Add copyright notices to all code files
Migrate to GitLab¶
As we have decided to move our repositories to GitLab, we could prioritize this step to have all merge requests in one place. This step includes:
- Reusing the CI/CD pipelines from the crafty-bot repository and extending them with AWS S3 and AWS CloudFront support.
- Using GitLab container registry instead of DockerHub.
- Creating description templates for issues and merge requests.
- Setting up security pipelines.
Epic Update Reminder¶
On Thursday/Friday/Monday (the date is in flux with the changes to the async planning process), Crafty should use a Jira comment to remind the epic owner of every active epic to post an epic update. The functionality should be similar to the existing EpicUpdateReminder.groovy script, but implemented in SprintCraft; the old groovy script can then be retired.
Document this directive in our docs.
Epic Due Date Reminder¶
Every day, the
SprintCraft app should check if any active epics are about to reach their due date or are now "overdue" and then have Crafty leave a Jira comment for the epic owner to remind them about the upcoming deadline or ask them to update the due date. The functionality should be similar to the existing EpicDueDateReminder.groovy script, but implemented in SprintCraft; the old groovy script can then be retired.
Document this directive in our docs.
Add Redux Toolkit¶
Adding Redux Toolkit will allow us to enable Redux DevTools Extension and greatly simplify reducers and actions.
The initial estimate has been bumped because we tried enabling this as part of another ticket, but this will require some changes due to the necessity of preserving state immutability (best practices). Additionally, there were some initial problems with nightly versions of Firefox due to the new functionality of having a limit of data that can be kept in Local Storage. We should make sure that this won't break on any browser.
Improve UI/UX [UX]¶
[UX] We would like to make
SprintCraft more intuitive and approachable in a way that would help to make our internal processes smoother and to encourage others to use this tool. We should also consider removing unnecessary toggles to make the interface less confusing.
Estimate: TBD (unknown frontend scope, this will likely be split into multiple tasks)
Abort pending requests after changing dates [UX]¶
When trying to change the date range for the sustainability data, the page starts loading data when either the start or end date is changed. In some scenarios, when the start date is in the future (e.g. I am trying to view the data for December after viewing the data for November), this causes the data to be loaded before the range is properly changed. After that, changing the end date doesn't update the data again. Only a page refresh fixes it.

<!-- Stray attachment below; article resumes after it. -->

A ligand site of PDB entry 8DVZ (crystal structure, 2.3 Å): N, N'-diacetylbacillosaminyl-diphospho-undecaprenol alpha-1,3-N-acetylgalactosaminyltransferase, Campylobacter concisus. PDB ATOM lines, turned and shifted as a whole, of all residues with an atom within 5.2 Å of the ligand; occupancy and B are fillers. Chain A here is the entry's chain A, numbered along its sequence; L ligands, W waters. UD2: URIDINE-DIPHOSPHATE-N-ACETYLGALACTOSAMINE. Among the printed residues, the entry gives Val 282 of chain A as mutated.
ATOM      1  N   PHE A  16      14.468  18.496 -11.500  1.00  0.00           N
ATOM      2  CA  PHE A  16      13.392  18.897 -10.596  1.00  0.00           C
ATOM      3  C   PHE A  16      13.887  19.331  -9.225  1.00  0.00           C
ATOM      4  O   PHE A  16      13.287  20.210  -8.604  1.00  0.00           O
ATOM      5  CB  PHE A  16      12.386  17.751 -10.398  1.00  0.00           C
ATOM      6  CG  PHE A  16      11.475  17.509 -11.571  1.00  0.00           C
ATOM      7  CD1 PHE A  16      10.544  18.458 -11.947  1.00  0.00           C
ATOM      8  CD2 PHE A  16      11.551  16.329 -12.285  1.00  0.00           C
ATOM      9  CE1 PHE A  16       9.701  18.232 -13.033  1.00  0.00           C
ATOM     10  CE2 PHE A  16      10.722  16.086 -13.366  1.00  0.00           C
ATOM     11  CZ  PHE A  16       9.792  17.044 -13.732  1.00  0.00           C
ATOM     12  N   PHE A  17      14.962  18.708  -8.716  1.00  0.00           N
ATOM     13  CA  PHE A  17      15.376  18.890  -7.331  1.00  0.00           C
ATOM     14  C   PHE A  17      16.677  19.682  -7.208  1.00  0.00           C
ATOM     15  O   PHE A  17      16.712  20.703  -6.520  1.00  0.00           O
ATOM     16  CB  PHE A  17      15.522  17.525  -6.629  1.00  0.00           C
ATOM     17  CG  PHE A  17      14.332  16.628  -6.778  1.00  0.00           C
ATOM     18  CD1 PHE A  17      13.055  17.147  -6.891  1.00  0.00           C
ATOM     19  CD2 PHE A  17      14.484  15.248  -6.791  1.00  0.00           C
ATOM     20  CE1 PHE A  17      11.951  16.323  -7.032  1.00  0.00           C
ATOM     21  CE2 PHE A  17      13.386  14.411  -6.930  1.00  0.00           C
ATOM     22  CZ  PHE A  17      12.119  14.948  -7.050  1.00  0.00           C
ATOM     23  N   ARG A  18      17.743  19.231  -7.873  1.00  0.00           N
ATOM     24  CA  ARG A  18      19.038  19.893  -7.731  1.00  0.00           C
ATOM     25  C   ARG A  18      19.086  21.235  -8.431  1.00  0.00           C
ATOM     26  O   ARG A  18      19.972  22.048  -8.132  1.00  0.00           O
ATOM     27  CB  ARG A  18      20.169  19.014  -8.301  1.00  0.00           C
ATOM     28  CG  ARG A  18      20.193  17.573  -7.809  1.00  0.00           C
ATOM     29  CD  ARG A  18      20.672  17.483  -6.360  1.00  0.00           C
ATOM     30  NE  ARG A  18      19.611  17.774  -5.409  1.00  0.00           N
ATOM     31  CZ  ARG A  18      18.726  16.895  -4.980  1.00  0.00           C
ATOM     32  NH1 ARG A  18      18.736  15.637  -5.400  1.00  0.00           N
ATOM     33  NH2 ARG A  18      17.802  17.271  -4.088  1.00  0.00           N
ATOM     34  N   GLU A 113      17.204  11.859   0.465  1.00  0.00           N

[UX] We have two options here:
- Abort pending requests after switching the date.
- Add a button to click on for refreshing the data after changing dates.
Move the documentation out to ReadTheDocs, improve documentation (especially for the sustainability), add screenshots to describe each screen and feature.
Improve error handling [UX]¶
Ensure that data retrieved from Google API cannot raise an unhandled exception. This point relates mostly to spreadsheets and API calls (sometimes Google breaks), for which using the wrong syntax in specific fields prevents the
SprintCraft dashboard from rendering at all. We should still log such inconsistencies (e.g. to Sentry), but they shouldn't break the endpoints.
Hide Sustainability dashboard by default [UX]¶
Most of the time spent in SprintCraft is related to the SprintCraft dashboard. Therefore, to reduce the number of queries, we can hide the Sustainability dashboard by default and display it only when a button is clicked by the user.
[UX] Should we split the sprint and sustainability dashboards? If no, what would be the best way to toggle the sustainability dashboard? Should we toggle it with a button, add a checkbox for this, or something else? Should we keep the user's choice in Local Storage or Session Storage? For reference, we are using Session Storage to keep
To dates set for the
Gather and address feedback¶
Previous iterations of SprintCraft and Sustainability dashboards lead to heavy discussions. Therefore, we should plan plenty of time for gathering feedback, applying smaller changes, and preparing tickets for the potential small iteration after completing the MVP.
Automate sprint completion¶
Automatically complete the sprint. This would be an equivalent of pressing the
Complete Sprint button, but first, we should determine what to do with tickets that are not
Ready for a sprint. This can be discussed during the "Gather and address feedback" step.
Estimate: TBD (unknown scope)
Budget enhancements [UX]¶